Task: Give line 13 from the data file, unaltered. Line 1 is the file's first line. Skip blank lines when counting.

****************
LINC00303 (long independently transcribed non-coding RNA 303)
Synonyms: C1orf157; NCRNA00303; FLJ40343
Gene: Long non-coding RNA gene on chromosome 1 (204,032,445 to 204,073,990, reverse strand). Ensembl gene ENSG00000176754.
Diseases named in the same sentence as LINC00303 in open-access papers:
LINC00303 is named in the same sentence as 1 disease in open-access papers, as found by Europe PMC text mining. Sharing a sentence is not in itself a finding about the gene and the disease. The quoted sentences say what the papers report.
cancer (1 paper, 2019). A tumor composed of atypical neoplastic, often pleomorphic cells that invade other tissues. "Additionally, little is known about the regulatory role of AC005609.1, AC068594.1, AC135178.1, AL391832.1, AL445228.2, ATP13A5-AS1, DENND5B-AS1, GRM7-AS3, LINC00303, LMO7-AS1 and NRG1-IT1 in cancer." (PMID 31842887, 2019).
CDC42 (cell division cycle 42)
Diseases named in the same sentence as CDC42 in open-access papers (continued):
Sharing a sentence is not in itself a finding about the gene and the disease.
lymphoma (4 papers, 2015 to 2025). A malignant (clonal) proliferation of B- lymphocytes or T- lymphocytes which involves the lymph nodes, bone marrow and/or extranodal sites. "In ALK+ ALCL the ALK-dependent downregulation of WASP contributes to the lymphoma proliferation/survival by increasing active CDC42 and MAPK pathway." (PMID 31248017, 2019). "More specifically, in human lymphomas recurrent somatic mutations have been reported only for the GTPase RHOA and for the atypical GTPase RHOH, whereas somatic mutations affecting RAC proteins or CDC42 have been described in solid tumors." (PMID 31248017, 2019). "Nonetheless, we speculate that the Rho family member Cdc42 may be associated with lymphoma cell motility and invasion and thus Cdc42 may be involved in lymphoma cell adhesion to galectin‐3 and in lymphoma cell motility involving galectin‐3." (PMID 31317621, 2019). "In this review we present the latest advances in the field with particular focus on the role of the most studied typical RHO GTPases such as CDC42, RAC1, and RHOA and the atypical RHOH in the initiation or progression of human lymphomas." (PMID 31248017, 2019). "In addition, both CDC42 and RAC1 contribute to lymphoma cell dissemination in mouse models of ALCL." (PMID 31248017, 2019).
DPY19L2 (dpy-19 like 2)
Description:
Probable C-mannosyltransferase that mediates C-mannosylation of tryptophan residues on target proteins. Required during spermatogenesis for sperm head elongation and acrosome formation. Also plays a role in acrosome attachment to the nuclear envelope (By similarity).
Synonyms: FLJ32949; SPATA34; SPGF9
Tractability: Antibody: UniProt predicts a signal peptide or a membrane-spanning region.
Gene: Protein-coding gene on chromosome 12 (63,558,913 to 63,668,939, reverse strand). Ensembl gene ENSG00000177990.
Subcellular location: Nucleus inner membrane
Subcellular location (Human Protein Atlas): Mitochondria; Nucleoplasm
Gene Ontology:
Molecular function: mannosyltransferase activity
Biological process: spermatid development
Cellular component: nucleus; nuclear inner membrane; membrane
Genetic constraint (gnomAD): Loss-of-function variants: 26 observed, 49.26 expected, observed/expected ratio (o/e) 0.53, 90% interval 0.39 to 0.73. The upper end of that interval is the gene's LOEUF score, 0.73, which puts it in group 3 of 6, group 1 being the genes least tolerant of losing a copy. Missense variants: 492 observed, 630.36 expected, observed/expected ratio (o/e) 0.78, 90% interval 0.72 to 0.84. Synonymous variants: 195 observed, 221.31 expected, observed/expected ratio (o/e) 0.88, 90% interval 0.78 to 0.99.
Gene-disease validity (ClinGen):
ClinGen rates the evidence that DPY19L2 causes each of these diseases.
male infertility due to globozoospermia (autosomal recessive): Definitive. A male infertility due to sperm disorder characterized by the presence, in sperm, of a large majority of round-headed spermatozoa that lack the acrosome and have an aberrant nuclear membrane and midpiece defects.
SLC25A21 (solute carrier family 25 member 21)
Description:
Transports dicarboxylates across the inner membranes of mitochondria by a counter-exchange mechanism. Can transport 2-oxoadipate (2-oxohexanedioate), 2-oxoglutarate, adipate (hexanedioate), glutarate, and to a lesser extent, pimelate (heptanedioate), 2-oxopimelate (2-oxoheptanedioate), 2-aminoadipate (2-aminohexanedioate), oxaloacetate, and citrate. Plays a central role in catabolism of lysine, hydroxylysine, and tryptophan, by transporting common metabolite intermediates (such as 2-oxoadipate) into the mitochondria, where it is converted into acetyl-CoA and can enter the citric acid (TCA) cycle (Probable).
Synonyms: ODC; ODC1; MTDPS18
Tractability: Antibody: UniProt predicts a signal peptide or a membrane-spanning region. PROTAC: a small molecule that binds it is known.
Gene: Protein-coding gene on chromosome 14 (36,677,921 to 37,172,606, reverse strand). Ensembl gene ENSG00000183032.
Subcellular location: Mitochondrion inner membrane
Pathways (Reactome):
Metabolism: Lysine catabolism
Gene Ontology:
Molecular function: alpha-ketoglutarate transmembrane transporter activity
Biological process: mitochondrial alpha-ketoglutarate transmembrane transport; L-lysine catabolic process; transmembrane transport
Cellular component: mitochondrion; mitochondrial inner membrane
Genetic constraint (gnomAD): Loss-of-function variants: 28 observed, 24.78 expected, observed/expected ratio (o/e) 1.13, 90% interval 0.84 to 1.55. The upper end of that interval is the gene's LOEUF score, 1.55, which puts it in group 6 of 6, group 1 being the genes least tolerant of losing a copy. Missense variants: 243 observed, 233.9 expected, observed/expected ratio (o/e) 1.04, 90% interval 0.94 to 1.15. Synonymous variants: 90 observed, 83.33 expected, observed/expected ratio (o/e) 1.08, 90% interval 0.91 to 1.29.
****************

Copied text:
Probable C-mannosyltransferase that mediates C-mannosylation of tryptophan residues on target proteins. Required during spermatogenesis for sperm head elongation and acrosome formation. Also plays a role in acrosome attachment to the nuclear envelope (By similarity).